When Rufus’ owners discovered he had broken his leg they were unsure could this beautiful rabbit and integral member of the family be saved! Rabbit’s pose some very unique problems in comparison to cats and dogs when it comes to anaesthesia and surgery. Rabbits are a prey creature and do not cope with the physical stress of anaesthesia; this puts rabbits at a higher risk of death during surgery than some of the other patients we deal with such as cats and dogs. The biomechanical structure of rabbit bone means it is more brittle than cat and dog bones and unless meticulous surgical technique is applied during surgery there is a high risk of post-operative failure.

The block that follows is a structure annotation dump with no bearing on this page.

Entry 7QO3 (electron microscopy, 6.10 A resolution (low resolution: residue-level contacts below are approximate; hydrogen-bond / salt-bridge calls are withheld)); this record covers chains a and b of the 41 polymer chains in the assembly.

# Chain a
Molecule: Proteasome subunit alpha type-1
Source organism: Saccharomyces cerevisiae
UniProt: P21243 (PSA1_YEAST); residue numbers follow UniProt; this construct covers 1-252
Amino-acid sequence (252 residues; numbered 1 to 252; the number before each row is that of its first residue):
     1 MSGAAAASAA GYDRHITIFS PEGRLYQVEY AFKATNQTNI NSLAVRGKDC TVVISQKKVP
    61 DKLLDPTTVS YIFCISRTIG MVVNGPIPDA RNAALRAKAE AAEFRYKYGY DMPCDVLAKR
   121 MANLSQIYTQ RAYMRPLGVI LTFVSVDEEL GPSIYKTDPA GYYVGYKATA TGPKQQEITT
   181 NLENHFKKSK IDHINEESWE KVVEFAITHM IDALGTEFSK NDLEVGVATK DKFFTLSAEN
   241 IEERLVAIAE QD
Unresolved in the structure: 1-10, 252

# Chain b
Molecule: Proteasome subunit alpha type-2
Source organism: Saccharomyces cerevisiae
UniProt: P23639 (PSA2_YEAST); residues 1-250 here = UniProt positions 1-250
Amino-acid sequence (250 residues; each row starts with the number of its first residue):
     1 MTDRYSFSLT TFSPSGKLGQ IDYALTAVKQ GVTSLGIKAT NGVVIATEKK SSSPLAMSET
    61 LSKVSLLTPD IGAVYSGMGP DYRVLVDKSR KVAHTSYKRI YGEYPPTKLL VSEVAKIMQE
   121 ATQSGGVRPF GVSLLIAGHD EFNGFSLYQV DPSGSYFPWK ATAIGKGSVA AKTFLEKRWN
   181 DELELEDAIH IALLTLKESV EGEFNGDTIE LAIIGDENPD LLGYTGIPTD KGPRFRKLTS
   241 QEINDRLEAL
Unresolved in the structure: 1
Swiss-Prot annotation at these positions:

The conformation of Rufus’ fracture made proved challenging; the small size of the upper fracture segment meant that there little space to fit screws into the bone to secure the plate used to repair the fracture. It was touch and go in theatre for a little while as Noel struggled to reduce and repair Rufus’s broken tibia. There was a sign of relief as the last screw was placed and Rufus’s surgical wound sutured closed. Rufus was recovered in his cozy kennel with a watchful nurse overseeing his recovery from anaesthesia. Rufus made a textbook recovery from anaesthesia and was tucking into some fresh hay within 30 minutes of recovery – an excellent sign for any Lagomorphic patient. Within a couple of days Rufus was back home with his family under strict orders to adhere to a protocol of rest and recuperation, at his 6 week recheck Rufus’s radiographs revealed his fracture was healing perfectly and he was given a clean bill of health! Rabbits are incredibly rewarding creatures to treat and are rapidly becoming more and more popular as household pets. We hope to deliver these little patients exactly the same standard of care that we offer to our canine and feline patients and through this get the best possible results for them when treating orthopaedic injuries. Lets hope Rufus has learnt from his accident and behaves himself in the future!